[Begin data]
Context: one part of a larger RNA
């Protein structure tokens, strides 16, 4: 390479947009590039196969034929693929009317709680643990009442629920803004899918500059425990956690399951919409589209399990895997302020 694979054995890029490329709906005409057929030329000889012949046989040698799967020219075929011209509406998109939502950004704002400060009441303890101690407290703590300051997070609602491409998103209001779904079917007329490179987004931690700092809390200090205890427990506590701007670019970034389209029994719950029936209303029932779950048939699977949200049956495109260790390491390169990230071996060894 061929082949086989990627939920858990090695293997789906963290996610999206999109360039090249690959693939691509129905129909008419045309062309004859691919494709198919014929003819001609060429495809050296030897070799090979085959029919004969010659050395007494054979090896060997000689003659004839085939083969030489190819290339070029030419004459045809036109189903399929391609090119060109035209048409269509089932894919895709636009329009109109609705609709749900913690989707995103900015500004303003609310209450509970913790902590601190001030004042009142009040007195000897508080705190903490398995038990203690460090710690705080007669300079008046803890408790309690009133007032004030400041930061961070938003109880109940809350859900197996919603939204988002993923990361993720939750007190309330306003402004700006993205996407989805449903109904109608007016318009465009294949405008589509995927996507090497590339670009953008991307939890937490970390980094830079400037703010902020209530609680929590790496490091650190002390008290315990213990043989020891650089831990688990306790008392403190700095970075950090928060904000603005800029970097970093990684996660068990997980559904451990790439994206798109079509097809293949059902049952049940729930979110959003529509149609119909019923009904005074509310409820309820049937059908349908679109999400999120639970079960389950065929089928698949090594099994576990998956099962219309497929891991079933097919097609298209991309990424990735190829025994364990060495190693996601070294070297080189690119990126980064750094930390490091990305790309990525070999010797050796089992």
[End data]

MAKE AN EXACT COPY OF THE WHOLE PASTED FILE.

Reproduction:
Context: one part of a larger RNA
């Protein structure tokens, strides 16, 4: 390479947009590039196969034929693929009317709680643990009442629920803004899918500059425990956690399951919409589209399990895997302020 694979054995890029490329709906005409057929030329000889012949046989040698799967020219075929011209509406998109939502950004704002400060009441303890101690407290703590300051997070609602491409998103209001779904079917007329490179987004931690700092809390200090205890427990506590701007670019970034389209029994719950029936209303029932779950048939699977949200049956495109260790390491390169990230071996060894 061929082949086989990627939920858990090695293997789906963290996610999206999109360039090249690959693939691509129905129909008419045309062309004859691919494709198919014929003819001609060429495809050296030897070799090979085959029919004969010659050395007494054979090896060997000689003659004839085939083969030489190819290339070029030419004459045809036109189903399929391609090119060109035209048409269509089932894919895709636009329009109109609705609709749900913690989707995103900015500004303003609310209450509970913790902590601190001030004042009142009040007195000897508080705190903490398995038990203690460090710690705080007669300079008046803890408790309690009133007032004030400041930061961070938003109880109940809350859900197996919603939204988002993923990361993720939750007190309330306003402004700006993205996407989805449903109904109608007016318009465009294949405008589509995927996507090497590339670009953008991307939890937490970390980094830079400037703010902020209530609680929590790496490091650190002390008290315990213990043989020891650089831990688990306790008392403190700095970075950090928060904000603005800029970097970093990684996660068990997980559904451990790439994206798109079509097809293949059902049952049940729930979110959003529509149609119909019923009904005074509310409820309820049937059908349908679109999400999120639970079960389950065929089928698949090594099994576990998956099962219309497929891991079933097919097609298209991309990424990735190829025994364990060495190693996601070294070297080189690119990126980064750094930390490091990305790309990525070999010797050796089992």